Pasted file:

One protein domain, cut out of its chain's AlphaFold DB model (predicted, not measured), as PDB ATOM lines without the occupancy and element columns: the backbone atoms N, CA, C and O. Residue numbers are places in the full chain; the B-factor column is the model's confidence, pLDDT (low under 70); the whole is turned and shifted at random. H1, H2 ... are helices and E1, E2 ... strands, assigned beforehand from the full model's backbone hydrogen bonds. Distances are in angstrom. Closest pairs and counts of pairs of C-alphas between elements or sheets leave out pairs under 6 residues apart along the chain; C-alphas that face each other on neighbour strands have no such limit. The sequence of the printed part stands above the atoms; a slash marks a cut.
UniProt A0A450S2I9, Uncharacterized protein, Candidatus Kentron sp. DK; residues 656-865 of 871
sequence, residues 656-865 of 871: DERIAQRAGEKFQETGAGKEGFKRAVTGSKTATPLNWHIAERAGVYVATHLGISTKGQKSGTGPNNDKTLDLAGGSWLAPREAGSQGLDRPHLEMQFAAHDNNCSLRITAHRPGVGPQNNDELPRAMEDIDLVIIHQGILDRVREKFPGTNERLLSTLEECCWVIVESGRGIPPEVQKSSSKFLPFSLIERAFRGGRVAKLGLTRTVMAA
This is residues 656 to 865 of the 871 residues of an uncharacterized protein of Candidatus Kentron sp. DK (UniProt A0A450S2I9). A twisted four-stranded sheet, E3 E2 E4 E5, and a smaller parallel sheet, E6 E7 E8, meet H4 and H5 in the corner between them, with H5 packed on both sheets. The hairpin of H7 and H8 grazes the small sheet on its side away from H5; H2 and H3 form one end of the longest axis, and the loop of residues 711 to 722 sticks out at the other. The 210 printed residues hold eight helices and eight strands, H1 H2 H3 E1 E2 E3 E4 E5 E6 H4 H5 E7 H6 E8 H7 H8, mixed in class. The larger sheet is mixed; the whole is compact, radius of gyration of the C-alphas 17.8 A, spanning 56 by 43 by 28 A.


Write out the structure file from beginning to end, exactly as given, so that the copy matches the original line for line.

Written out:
One protein domain, cut out of its chain's AlphaFold DB model (predicted, not measured), as PDB ATOM lines without the occupancy and element columns: the backbone atoms N, CA, C and O. Residue numbers are places in the full chain; the B-factor column is the model's confidence, pLDDT (low under 70); the whole is turned and shifted at random. H1, H2 ... are helices and E1, E2 ... strands, assigned beforehand from the full model's backbone hydrogen bonds. Distances are in angstrom. Closest pairs and counts of pairs of C-alphas between elements or sheets leave out pairs under 6 residues apart along the chain; C-alphas that face each other on neighbour strands have no such limit. The sequence of the printed part stands above the atoms; a slash marks a cut.
UniProt A0A450S2I9, Uncharacterized protein, Candidatus Kentron sp. DK; residues 656-865 of 871
sequence, residues 656-865 of 871: DERIAQRAGEKFQETGAGKEGFKRAVTGSKTATPLNWHIAERAGVYVATHLGISTKGQKSGTGPNNDKTLDLAGGSWLAPREAGSQGLDRPHLEMQFAAHDNNCSLRITAHRPGVGPQNNDELPRAMEDIDLVIIHQGILDRVREKFPGTNERLLSTLEECCWVIVESGRGIPPEVQKSSSKFLPFSLIERAFRGGRVAKLGLTRTVMAA
This is residues 656 to 865 of the 871 residues of an uncharacterized protein of Candidatus Kentron sp. DK (UniProt A0A450S2I9). A twisted four-stranded sheet, E3 E2 E4 E5, and a smaller parallel sheet, E6 E7 E8, meet H4 and H5 in the corner between them, with H5 packed on both sheets. The hairpin of H7 and H8 grazes the small sheet on its side away from H5; H2 and H3 form one end of the longest axis, and the loop of residues 711 to 722 sticks out at the other. The 210 printed residues hold eight helices and eight strands, H1 H2 H3 E1 E2 E3 E4 E5 E6 H4 H5 E7 H6 E8 H7 H8, mixed in class. The larger sheet is mixed; the whole is compact, radius of gyration of the C-alphas 17.8 A, spanning 56 by 43 by 28 A.